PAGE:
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Fire-breathing sea dragons?
- Wednesday 25th March 2015
Fish fingers are real fish, penguins can fly and sea dragons breathe fire...
A new survey from SEA LIFE London Aquarium reveals that UK children hold some fascinating and fantastical beliefs about marine life, with a healthy confidence that mermaids and sea monsters do exist, penguins can fly and a fish finger is NOT a breaded food product but a real fish. The poll, which questioned 1,000 children aged 4-8 nationally was conducted to coincide with the launch of a new Sea Dragon Kingdom feature at the attraction and showed that one in ten children believe the delicate four inch creatures are in fact the size of a house!
Moreover, 15% of London children questioned thought sea dragons are forest dwelling beasts and 17% that they could breathe fire! 96% of all children questioned actually didn’t realise that sea dragons were real creatures at all – an opinion the attraction hopes to change with the launch of the magical new zone. But there is, however, a strong belief in mythical creatures. 10% of the kids thought mermaids and the Loch Ness monster were real, with belief in Nessie rising to 25% when Scottish children were questioned. Worryingly, one in ten children surveyed thought that a fish finger was a real species of fish, one in twenty thought penguins could fly and almost a third didn't realise that a penguin was a bird at all – believing them instead to be fish or mammals.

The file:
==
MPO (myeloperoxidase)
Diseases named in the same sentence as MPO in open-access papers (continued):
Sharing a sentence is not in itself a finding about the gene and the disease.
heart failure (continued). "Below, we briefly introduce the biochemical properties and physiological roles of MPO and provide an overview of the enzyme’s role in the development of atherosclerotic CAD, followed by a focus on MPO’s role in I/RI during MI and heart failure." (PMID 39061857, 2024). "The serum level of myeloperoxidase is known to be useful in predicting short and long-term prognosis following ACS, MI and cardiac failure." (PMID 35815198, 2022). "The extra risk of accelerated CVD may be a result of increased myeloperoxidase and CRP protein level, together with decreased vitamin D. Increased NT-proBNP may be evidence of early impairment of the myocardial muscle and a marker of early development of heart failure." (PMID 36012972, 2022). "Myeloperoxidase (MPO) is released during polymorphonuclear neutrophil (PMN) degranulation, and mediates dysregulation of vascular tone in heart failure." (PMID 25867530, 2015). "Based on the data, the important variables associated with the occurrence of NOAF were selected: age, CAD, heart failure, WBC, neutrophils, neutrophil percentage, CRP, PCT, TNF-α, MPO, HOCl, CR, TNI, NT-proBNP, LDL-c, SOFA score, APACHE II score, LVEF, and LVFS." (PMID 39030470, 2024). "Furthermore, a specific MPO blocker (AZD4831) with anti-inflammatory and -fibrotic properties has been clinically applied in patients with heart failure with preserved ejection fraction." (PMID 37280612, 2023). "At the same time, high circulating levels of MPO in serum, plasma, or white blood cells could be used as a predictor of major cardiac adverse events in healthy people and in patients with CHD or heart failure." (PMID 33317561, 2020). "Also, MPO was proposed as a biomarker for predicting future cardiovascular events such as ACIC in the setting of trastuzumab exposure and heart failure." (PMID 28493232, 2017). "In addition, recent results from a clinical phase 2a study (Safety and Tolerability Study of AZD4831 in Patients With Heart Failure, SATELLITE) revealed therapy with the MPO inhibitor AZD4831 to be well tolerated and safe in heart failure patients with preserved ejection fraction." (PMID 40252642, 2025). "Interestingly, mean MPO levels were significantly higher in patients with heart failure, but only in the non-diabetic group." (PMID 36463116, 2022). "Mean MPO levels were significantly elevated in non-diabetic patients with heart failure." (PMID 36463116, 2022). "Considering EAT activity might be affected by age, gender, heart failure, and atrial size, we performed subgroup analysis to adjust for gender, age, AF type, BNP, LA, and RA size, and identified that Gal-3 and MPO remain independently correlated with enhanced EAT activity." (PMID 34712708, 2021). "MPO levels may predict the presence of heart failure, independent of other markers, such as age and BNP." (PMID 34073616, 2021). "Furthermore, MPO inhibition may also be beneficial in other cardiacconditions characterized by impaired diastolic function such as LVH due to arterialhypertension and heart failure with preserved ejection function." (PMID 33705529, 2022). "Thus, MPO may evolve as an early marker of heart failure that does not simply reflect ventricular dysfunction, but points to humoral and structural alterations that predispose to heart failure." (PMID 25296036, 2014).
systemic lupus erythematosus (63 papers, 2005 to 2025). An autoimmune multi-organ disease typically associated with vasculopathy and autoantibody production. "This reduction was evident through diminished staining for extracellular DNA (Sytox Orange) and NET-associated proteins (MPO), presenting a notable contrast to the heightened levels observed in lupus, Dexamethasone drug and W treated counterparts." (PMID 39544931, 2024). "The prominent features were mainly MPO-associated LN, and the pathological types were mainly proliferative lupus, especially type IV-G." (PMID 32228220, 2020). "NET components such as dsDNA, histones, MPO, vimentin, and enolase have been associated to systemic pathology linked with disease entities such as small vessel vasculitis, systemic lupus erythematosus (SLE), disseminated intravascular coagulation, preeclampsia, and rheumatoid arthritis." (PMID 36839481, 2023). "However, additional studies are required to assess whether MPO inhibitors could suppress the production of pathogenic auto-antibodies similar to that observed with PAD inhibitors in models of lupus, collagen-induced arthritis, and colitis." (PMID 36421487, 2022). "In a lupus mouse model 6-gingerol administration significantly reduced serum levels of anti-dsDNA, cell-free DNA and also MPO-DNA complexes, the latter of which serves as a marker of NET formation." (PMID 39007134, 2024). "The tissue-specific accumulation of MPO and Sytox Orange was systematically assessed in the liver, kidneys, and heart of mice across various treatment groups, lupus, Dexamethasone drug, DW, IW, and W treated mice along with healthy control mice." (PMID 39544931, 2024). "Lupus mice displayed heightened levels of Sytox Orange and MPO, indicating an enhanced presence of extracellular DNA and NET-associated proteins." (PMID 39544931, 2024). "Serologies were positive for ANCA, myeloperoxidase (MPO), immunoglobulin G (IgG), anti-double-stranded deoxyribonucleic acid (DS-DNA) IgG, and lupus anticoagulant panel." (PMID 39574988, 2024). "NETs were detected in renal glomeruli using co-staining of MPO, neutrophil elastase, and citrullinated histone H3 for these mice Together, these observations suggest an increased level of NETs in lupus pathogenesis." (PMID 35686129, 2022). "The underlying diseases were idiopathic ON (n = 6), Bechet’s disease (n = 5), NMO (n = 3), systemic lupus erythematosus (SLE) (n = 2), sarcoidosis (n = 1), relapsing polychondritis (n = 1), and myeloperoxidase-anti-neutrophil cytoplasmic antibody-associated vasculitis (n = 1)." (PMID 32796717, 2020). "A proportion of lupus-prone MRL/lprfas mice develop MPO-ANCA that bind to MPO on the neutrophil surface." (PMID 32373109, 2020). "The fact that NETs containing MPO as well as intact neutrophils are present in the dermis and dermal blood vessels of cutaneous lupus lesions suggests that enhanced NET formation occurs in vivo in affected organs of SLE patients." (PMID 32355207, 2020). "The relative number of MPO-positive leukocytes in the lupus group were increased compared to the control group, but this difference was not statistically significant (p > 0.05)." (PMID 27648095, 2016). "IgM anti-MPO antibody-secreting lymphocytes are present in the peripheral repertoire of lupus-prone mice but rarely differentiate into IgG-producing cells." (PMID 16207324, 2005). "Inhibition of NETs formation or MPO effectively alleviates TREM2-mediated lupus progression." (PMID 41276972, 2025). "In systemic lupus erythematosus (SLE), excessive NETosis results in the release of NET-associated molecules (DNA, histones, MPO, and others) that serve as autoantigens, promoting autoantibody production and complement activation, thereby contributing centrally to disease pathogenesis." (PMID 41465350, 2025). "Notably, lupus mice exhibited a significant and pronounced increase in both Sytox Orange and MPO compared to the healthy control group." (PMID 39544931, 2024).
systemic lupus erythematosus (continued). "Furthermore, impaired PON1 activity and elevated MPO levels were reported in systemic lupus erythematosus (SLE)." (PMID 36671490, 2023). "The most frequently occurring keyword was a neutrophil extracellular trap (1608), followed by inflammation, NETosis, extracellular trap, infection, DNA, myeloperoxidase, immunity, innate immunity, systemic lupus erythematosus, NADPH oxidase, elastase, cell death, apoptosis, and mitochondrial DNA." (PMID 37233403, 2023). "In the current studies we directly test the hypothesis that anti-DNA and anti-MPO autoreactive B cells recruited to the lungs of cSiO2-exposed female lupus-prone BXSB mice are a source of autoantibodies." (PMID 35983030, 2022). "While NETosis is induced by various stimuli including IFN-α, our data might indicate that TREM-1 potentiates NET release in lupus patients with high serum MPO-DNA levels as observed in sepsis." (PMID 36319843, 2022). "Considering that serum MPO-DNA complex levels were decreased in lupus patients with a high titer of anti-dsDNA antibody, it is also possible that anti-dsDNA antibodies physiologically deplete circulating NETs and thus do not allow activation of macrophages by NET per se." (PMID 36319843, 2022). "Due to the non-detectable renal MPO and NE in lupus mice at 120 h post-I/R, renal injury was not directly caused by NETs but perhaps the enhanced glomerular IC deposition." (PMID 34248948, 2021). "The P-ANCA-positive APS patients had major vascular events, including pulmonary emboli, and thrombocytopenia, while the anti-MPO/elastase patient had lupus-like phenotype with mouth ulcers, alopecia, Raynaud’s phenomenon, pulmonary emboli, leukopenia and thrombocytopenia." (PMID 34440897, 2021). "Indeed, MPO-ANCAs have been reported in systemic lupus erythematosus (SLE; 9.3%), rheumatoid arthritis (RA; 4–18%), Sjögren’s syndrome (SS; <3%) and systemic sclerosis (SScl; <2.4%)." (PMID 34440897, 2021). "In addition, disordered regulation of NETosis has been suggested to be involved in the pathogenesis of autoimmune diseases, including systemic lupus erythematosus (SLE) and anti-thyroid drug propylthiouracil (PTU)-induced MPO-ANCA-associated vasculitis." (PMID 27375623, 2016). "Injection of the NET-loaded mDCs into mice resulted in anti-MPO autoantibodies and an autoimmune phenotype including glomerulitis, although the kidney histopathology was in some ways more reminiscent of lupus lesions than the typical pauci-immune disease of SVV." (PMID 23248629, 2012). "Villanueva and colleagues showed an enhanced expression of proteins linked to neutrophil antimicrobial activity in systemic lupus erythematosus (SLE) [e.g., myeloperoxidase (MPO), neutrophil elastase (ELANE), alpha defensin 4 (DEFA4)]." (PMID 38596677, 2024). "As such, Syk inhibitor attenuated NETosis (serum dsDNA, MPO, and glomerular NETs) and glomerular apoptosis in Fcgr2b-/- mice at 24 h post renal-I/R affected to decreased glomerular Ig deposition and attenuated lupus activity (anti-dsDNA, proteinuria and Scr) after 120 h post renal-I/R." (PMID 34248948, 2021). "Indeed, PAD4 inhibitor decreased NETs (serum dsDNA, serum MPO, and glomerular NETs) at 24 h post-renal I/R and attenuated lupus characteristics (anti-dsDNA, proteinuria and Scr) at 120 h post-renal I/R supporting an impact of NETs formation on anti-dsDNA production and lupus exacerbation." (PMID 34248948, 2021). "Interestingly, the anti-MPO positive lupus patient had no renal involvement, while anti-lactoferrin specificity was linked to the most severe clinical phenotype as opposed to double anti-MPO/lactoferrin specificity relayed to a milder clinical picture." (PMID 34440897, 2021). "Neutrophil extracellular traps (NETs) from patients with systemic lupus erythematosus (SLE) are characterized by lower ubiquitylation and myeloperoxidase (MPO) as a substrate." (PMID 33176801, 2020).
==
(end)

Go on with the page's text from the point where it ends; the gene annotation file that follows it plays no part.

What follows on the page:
“The findings of this poll really raised some smiles - who doesn’t want to believe in mermaids?” commented Rebecca Carter, Conservation and Education Manager at the SEA LIFE London Aquarium. “But it does also show some basic lack of understanding about the marine life on our own shores, with one in 12 of the kids thinking tropical fish swim around Britain and 68% not realising that some shark species are a common sight along our coasts. Almost 90% don’t know rays swim in UK waters either, and one particularly imaginative youngster thought sharks eat fish fingers, chips and beans!”
There were however encouraging signs for shark conservationists as 84% of children questioned understand that humans are NOT sharks’ favourite food. “We were really encouraged that the next generation are not all falling for the misconception that sharks are evil man-eaters,” Carter commented. “However, clearly when it comes to sea dragons and also especially British marine life, there is more work to be done. We will be focusing on these areas over the next few months to ensure that the inquisitive children that visit the SEA LIFE London Aquarium leave with a better understanding of the marine environment.”
The brand new Sea Dragon Kingdom area opens on March 29 where kids will learn all about these fascinating creatures, closely followed by a new Thames Walk area coming to the South Bank attraction in May half term. Here, kids can learn all about animals that can be found in the Thames and join in with a week celebrating the creatures that live in British waters.